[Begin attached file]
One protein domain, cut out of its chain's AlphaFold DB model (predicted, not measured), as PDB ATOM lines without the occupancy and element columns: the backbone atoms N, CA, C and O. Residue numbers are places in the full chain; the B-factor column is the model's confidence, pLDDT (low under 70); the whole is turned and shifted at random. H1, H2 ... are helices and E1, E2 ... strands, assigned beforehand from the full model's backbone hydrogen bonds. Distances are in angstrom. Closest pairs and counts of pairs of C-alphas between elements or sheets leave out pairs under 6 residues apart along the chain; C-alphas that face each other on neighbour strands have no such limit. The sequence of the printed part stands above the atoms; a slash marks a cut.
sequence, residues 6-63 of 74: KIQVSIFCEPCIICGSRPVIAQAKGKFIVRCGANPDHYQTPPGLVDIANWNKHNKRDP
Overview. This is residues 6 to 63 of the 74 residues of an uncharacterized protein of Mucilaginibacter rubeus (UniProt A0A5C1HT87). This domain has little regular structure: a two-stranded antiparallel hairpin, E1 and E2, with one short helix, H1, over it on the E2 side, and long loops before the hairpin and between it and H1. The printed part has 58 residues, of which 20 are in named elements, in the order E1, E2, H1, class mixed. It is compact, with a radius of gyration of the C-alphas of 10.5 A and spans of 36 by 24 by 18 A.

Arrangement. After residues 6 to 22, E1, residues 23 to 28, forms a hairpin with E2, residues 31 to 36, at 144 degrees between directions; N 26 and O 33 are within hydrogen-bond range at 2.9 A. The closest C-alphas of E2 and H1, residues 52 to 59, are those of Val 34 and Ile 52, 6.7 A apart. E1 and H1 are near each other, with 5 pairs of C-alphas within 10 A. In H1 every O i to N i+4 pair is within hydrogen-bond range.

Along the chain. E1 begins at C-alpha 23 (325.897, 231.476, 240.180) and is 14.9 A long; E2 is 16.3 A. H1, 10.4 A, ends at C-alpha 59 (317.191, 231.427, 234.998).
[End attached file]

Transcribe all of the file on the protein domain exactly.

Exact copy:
One protein domain, cut out of its chain's AlphaFold DB model (predicted, not measured), as PDB ATOM lines without the occupancy and element columns: the backbone atoms N, CA, C and O. Residue numbers are places in the full chain; the B-factor column is the model's confidence, pLDDT (low under 70); the whole is turned and shifted at random. H1, H2 ... are helices and E1, E2 ... strands, assigned beforehand from the full model's backbone hydrogen bonds. Distances are in angstrom. Closest pairs and counts of pairs of C-alphas between elements or sheets leave out pairs under 6 residues apart along the chain; C-alphas that face each other on neighbour strands have no such limit. The sequence of the printed part stands above the atoms; a slash marks a cut.
sequence, residues 6-63 of 74: KIQVSIFCEPCIICGSRPVIAQAKGKFIVRCGANPDHYQTPPGLVDIANWNKHNKRDP
Overview. This is residues 6 to 63 of the 74 residues of an uncharacterized protein of Mucilaginibacter rubeus (UniProt A0A5C1HT87). This domain has little regular structure: a two-stranded antiparallel hairpin, E1 and E2, with one short helix, H1, over it on the E2 side, and long loops before the hairpin and between it and H1. The printed part has 58 residues, of which 20 are in named elements, in the order E1, E2, H1, class mixed. It is compact, with a radius of gyration of the C-alphas of 10.5 A and spans of 36 by 24 by 18 A.

Arrangement. After residues 6 to 22, E1, residues 23 to 28, forms a hairpin with E2, residues 31 to 36, at 144 degrees between directions; N 26 and O 33 are within hydrogen-bond range at 2.9 A. The closest C-alphas of E2 and H1, residues 52 to 59, are those of Val 34 and Ile 52, 6.7 A apart. E1 and H1 are near each other, with 5 pairs of C-alphas within 10 A. In H1 every O i to N i+4 pair is within hydrogen-bond range.

Along the chain. E1 begins at C-alpha 23 (325.897, 231.476, 240.180) and is 14.9 A long; E2 is 16.3 A. H1, 10.4 A, ends at C-alpha 59 (317.191, 231.427, 234.998).